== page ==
Objective To examine factors that influence parents' decision to accept or decline complementary therapies on an inpatient rehabilitation unit. Design/Setting Parents of children aged 2–21 admitted for acute pediatric rehabilitation were provided a survey regarding their child's use of massage, energy therapy and acupuncture during admission. They were also asked about religious beliefs, education, perceived severity of injury and perceived response to the therapies. The study was conducted on the Inpatient Acute Pediatric Rehabilitation Unit at Kennedy Krieger Institute in Baltimore, Maryland, USA. Results Of those who completed the survey (n = 38), 39% accepted massage services, 49% accepted energy therapy, and 16% accepted acupuncture for their child. Acceptance of massage services was significantly correlated with belonging to an organized religion (p < 0.05). Participation in weekly religious services was associated with rejection of energy therapy (p < 0.01). Prior parental experience with massage and acupuncture was associated with acceptance of these services for their child (p < 0.01). Chronicity of condition and family education was not related to acceptance or rejection of services. Over 80% of parents felt massage and energy therapy helped the recovery process. In 63% of parents surveyed, acupuncture was felt to help the recovery process. Conclusions Prior exposure to massage therapy and acupuncture was the most important factor in a parent accepting these services for their child. All three services were subjectively felt to have facilitated recovery. Future studies should assess subjective versus objective utility of these therapies in acute pediatric rehabilitation.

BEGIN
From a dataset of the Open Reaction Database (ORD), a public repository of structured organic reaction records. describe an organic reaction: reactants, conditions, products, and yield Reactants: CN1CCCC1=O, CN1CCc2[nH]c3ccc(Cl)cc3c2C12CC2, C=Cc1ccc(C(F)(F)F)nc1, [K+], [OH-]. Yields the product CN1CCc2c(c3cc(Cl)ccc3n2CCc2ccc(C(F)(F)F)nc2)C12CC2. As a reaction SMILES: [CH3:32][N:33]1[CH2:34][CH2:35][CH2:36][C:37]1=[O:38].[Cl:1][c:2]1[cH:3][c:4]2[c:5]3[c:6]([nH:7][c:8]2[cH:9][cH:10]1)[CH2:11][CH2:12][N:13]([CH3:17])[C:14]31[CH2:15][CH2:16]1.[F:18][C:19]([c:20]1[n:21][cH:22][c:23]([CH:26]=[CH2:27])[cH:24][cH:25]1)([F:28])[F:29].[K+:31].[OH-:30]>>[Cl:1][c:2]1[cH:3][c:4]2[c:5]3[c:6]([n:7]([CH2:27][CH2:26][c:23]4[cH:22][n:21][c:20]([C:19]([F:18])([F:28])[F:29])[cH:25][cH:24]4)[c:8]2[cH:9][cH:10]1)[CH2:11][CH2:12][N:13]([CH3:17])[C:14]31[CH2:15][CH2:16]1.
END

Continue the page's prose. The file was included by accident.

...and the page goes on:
ASJC Scopus subject areas
- Complementary and Manual Therapy
- Complementary and alternative medicine
- Advanced and Specialized Nursing